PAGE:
While many are all excited about March madness basketball, us martial art dorks are well into the first week of the Haru Basho in Japan. What is the Haru Basho you ask???? SUMO of course mi amigo! This is the second big Basho of the year (one happens every other month starting in January), and we are seeing the Mongolian yokuzuna's Hakuho and Asashouryu dominating early on much to the dismay of the Japanese fans! I personally think it is great as they are two of my favorite Rikishii (wrestlers).
Unfortunately for those of us not fluent in Japanese there is a lack of information on the ancient sport of Sumo both in print and on the world wide inter web! So I hope to offer a few resources you may find valuable.
First of all the majority of Sumo Forum's are not the most welcoming places to learn about Sumo.
Sumoforum.net has lots of information on it, but I find many newbies to forum are not exactly welcome especially if you ask what they consider "rudimentary" sumo questions.
Sumotalk is much more welcoming to newbies, but sometimes it is hard to get any straight answers on there. It has been my experience that the overwhelming majority of posters are arm chair fans who have NEVER wrestled in their life. I actually put up a poll on Sumoforum and I think maybe one or two people admitted to ever doing any Sumo!
The Grand Sumo Homepage is hands down your best bet for up to date info, rikishii profiles, rules, and general history and technique. They also offer live streaming video of the Basho direct from Japan, if you are so tech savvy (I am not. If you aren't either see below for your options to watch).
A while back I looked into getting the Japanese channel on Comcast in an effort to watch the Basho every other month. Unfortunately this service costs $25 extra a month!! And it is not pro-rated like other extra packages. For instance; the upcoming Elite XC event on Showtime April 11, one can order Showtime up on Saturday afternoon, watch the fight on Sat evening, and then cancel your subscription to Showtime Sunday morning, and only be charge a $2 turn on fee and the pro-rated cost for 24 hours of service with Showtime. One cannot do that with the Japanese channel. So I opted not to spend the crazy amount of money on it.
Instead I stumbled across the most wonderful site Banzuke where one can watch edited clips of the actual matches! Now if you are into all the pre-bout ritual and what not, this service is NOT for you. Whomever runs Banzuke.com edits the clips down to just the fight, no commentary, no ritual, just pure wrestling!
What is Sumo's significance in modern martial training?
I have had several students of mine ask this very question, and many people are actually quite critical of Sumo actually having any modern martial applicability critiquing the wrestlers weight, lack of striking, and obvious dismissal of ground combat. If I may....
Sumo is arguably one of the most ancient of arts still in practice today, and maintains true to its roots which lay in battlefield combat. The rules are simple; first one to go outside of the Dohyo (ring), or to touch any other body part to the ground other than his feet, is the loser. This forces the combatants to engage each other quickly so there is no stalling nor "running" away. The proximity mimics a battlefield encounter where one will be fighting in close quarters. Also if one is thrown or knocked down in battle he is doomed, as once on the ground your enemy can finish you with a short blade, or even battle mace or axe. For the most part, unless your opponent engages you on the ground, you are at a disadvantage lying on the ground with him standing over you! Hence no ground fighting in Sumo!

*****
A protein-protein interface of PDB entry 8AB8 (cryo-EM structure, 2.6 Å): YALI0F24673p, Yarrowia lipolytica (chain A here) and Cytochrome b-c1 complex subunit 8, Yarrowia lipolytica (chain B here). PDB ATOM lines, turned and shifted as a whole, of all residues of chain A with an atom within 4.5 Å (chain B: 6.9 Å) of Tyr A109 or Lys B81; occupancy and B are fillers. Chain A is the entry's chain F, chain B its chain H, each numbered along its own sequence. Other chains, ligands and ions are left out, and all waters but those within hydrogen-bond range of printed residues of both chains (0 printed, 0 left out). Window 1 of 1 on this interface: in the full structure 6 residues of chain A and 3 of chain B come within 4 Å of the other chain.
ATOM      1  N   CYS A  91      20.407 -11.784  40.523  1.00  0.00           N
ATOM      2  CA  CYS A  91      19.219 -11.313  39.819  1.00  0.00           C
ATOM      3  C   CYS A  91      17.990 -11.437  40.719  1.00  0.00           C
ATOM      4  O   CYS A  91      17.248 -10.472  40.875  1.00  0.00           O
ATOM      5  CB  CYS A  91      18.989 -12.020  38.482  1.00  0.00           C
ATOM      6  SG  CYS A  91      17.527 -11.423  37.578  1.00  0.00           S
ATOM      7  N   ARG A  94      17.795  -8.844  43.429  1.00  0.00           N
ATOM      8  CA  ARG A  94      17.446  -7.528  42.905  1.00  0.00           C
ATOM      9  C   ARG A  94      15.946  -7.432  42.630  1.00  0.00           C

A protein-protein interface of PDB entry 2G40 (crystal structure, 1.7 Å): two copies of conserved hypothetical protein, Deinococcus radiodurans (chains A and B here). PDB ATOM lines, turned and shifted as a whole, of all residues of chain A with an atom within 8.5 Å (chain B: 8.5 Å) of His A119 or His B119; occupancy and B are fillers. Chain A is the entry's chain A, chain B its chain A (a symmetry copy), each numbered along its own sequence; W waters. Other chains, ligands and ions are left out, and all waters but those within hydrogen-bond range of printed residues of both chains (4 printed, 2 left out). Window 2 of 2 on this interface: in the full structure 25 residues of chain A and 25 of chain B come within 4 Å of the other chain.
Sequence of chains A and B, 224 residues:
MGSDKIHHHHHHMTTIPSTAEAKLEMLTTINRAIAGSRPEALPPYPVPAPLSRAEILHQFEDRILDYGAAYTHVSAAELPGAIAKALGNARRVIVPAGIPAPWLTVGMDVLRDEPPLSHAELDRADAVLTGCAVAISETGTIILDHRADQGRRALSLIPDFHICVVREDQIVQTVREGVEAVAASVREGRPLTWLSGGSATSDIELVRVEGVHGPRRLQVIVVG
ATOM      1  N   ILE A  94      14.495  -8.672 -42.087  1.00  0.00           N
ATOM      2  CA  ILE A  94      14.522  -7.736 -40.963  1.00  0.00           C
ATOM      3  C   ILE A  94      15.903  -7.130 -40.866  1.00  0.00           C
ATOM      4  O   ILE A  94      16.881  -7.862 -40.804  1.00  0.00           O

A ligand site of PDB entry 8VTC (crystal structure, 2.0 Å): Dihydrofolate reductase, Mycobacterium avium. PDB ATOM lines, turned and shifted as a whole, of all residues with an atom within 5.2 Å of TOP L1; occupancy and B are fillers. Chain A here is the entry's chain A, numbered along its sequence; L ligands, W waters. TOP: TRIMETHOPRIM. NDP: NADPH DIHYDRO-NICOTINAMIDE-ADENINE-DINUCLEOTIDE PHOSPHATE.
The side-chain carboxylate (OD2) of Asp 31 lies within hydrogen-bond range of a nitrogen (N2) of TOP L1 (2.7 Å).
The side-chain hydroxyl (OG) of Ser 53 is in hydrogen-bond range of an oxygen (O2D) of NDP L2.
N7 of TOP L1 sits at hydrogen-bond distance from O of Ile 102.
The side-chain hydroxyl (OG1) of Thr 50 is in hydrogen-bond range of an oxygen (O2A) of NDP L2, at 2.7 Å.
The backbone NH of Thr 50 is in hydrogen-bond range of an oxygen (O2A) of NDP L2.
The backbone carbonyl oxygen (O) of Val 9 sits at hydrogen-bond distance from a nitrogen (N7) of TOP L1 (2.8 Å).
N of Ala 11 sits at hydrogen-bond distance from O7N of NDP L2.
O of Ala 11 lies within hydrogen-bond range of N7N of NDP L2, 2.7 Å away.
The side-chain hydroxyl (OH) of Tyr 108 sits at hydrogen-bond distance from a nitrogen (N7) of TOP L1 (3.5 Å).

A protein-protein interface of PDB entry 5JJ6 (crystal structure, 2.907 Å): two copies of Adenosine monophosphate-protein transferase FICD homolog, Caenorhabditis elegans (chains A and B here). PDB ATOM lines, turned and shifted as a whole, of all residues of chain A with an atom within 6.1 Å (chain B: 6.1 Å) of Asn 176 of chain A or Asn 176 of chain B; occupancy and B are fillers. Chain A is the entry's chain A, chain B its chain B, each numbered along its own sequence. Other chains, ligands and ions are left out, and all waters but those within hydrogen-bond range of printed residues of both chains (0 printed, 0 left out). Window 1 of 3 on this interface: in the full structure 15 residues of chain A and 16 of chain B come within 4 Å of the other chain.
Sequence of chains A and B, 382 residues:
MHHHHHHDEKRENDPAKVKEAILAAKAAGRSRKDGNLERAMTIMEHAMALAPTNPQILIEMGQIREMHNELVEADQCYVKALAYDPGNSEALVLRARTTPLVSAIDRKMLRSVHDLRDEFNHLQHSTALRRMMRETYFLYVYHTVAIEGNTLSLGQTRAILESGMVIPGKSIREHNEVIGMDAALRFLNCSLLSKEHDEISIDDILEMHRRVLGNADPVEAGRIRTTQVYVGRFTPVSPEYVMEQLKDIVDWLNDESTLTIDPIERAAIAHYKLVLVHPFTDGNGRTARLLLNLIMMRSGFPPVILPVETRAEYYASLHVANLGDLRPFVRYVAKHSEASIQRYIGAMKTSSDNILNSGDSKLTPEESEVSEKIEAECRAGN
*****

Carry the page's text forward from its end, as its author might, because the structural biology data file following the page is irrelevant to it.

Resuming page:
It is a common misunderstanding that strikes are not allowed. Open palm strikes are quite prevalent in Sumo, and the occasional KO (this a great KO off of the Tachiai) happens as well! But again it is human nature to quickly deal with strikes via clinching up and grappling as we see in Sumo, BJJ, and even in western boxing.
Matches are usually no longer than a few seconds which lends itself again to the reality of combat; street fights are quick, violent, and generally last under a minute.
Emphasis on strength and power is certainly paramount! Of course in a sport where girth and weight are attributes (their are no weight classes in Sumo, though you have to be at least 165# to be a pro-Sumo) they are going to add mass! However this does not mean they are fat or out of shape in the least bit! Lower body strength and agility are both heavily emphasized via squats (most beginners in my classes cannot perform 10 slow regular squats let alone Sumo squats), flexibility in the pelvic girdle, and balance. As a matter of fact the two current Yokuzuna (champions) Hakuho, and Asashouryu are two of the smaller rikishii! Asashouryu's body fat percentage is right around 20%. Though he looks much bigger, my body fat percentage was just measured at 16%. So below the layer of fluff there is actually quite a lot of muscle mass.
Misunderstood and under-appreciated here in the west, Sumo is one of the most popular martial arts in the world if we look at the level of interest and fascination it holds in Japan. Obviously there are many cultural and religious aspects involved with the art that I have not even touched upon, but are well represented in a few books that are available in English. I have most of the books I could find in English, but have not read them all. I will offer reviews as time warrants.
One frustrating aspect for me is the lack of training information, and technique details found in most all English language texts I have. Of course the majority of a Sumo's training is centered around actually wrestling, I would like to learn more about their approach to strategy and technique.
Hope you enjoy!